Business Planning for a Recession: Prepare Your Small Business with These Steps

Business planning for a recession is just as important as planning for growth – with the right preparation, you can minimize the negative impacts should a downturn occur and you may even find opportunities to grow. Although the U.S. economy isn’t currently in a recession, since they’re a regular part of economic cycles, it’s always a great idea to be prepared.

Is a recession on the horizon?

Historically, there are several signs or circumstances that when taken together have been “red flags” of a recession on the horizon.

When demand for goods and services is greater than the supply, this leads to rising prices, known as inflation. When inflation rises above the Federal Reserve’s annual target of about 2-3%, they try to lower the amount of cash that’s floating around in the U.S. economy.

One way they do this is by making it more expensive to borrow money by raising benchmark interest rates. These are the rates that banks and other lenders use to set their interest rates for mortgages, auto loans, and other loans.

When it costs more to buy goods and services as well as to borrow money, demand tends to slow down. This can help in lowering inflation and act as an overall reset of the economy. However, when that slowdown results in two consecutive quarters of gross domestic product or GDP contractions, that’s considered a recession. For the most part, recessions are mild, but in some cases, they can be severe and longer-lasting, especially if unemployment rises along with a recession.

Some of these “red flags” are present now, which has some economists pointing to the potential for a recession in our future. But remember: Recessions aren’t anomalies, although they can be painful if you’re not prepared, they’re also a regular and important part of a healthy economy.

Business planning for a recession: Simple steps to take now

The best way to prepare your business for a recession is to have sound financial management practices in place, as well as enough working capital available to weather any setbacks. Here are some additional steps you can take to make sure your business is ready:

Watch for subtle shifts in customer confidence

Even before a recession is “officially” declared, you may notice some changes in your customers’ buying habits. Look for things like slower retail sales or a reduction in the size or quantity of the orders you receive. Whatever business you’re in, it pays to stay on top of subtle shifts that can be indicators of reduced customer confidence and adjust your marketing and sales strategies accordingly.

Manage your borrowing costs by consolidating or eliminating high-cost debt

Refinancing your high-cost debt into a loan with a lower interest rate can help free up cash that can be used elsewhere for your business. Additionally, depending on your needs, you can consider flexible funding like a line of credit, which gives you access to capital and requires payment of interest only if the line is used.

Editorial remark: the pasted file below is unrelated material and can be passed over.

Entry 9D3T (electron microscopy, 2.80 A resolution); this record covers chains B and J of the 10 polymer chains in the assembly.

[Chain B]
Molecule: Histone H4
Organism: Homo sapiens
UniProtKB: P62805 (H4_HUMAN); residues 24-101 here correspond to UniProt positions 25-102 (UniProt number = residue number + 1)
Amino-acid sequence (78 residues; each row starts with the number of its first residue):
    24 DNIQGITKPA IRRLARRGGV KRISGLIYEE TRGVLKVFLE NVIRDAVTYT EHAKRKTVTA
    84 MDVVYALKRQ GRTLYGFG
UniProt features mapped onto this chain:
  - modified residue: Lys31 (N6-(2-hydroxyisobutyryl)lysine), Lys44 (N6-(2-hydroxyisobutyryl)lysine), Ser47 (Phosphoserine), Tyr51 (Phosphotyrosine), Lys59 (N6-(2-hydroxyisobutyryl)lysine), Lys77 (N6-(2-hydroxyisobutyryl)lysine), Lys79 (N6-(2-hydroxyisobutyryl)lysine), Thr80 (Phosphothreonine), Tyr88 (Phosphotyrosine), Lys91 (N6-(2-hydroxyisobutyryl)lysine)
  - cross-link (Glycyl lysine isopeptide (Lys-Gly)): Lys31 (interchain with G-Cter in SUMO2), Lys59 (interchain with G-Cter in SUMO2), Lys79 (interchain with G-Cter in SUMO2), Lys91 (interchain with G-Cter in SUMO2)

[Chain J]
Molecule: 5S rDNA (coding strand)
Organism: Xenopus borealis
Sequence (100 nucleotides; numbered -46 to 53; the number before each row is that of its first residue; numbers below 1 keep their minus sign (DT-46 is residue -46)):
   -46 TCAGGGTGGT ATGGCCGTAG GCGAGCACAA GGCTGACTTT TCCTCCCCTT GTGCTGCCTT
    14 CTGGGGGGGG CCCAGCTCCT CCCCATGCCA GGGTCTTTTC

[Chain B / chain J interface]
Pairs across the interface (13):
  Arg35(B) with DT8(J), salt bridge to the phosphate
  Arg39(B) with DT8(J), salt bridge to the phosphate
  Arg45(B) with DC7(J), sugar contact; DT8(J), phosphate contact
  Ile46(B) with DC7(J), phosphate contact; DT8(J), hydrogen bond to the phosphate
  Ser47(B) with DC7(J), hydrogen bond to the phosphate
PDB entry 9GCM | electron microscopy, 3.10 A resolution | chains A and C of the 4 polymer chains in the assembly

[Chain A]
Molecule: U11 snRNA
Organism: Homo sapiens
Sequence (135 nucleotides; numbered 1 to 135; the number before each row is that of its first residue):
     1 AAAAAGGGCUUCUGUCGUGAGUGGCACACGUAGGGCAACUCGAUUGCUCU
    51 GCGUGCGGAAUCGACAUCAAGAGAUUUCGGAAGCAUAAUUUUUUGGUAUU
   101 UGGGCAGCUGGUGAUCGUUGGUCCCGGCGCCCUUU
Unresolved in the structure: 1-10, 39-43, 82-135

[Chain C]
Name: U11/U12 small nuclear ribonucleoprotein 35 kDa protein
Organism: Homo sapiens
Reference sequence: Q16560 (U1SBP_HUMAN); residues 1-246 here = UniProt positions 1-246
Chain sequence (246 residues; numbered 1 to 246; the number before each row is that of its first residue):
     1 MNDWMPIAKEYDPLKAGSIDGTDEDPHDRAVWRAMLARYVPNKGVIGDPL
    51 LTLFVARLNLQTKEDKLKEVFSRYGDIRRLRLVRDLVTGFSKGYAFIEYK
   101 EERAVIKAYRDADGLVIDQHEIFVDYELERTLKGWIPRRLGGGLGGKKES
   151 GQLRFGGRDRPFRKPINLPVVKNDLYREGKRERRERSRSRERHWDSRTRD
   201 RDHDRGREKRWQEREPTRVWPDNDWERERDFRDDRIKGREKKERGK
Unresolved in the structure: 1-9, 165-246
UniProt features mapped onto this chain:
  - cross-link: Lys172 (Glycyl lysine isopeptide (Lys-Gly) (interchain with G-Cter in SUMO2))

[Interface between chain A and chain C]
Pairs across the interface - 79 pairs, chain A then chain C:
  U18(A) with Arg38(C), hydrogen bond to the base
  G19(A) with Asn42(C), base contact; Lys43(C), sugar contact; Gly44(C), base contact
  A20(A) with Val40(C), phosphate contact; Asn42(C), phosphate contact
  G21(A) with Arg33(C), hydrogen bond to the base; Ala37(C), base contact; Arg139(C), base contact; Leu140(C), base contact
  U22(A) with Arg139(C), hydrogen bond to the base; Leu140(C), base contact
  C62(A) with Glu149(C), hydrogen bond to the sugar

Create a plan to reduce operational expenses, if needed

In the event of a longer or particularly severe recession, you may need to reduce some business expenses. Creating a plan now can help you approach recession-based challenges with confidence and control.

Trim the expenses that are easy to release and recapture, rather than expenses that are more difficult to acquire and retain. For example, layoffs may not be the first cut, because it’s often costly and time-consuming to hire and retain employees. You can also look for ways to consolidate operations to reduce some expenses. Such as if you’re using different insurance companies for vehicles, property, liability, etc., make some calls to see if you can get better rates by bringing all your needs to one agency.

Here are some additional options:

  1. Stress-test your cash flow projections. Create likely, potential, and worst-case scenarios in which you reduce your revenue by 10%, 25%, and even 50% while maintaining your expenses. This helps you understand how an economic slowdown would impact your profitability and the impact on your cash reserves. As you’re reviewing your financials, you may also find areas where you can try to pivot your business. This strategy helped many business owners discover new revenue lines during the pandemic and it can be helpful any time a financial setback happens.
  2. Use this time to strengthen your relationships with suppliers, distributors, and customers. You may need to help each other, and improving those relationships can become an important competitive advantage.

Business planning for a recession can also mean preparing for growth

Although it may seem contradictory, a recession can be a great time for your business to grow if you’re properly prepared.

The hard fact is that many businesses aren’t prepared for setbacks. Be sure that you have ample cash on hand for slowdowns – it will enable you to make sound, proactive decisions. You may also find that competitors are ready to sell or otherwise combine forces and you could come through a recession better positioned than ever.

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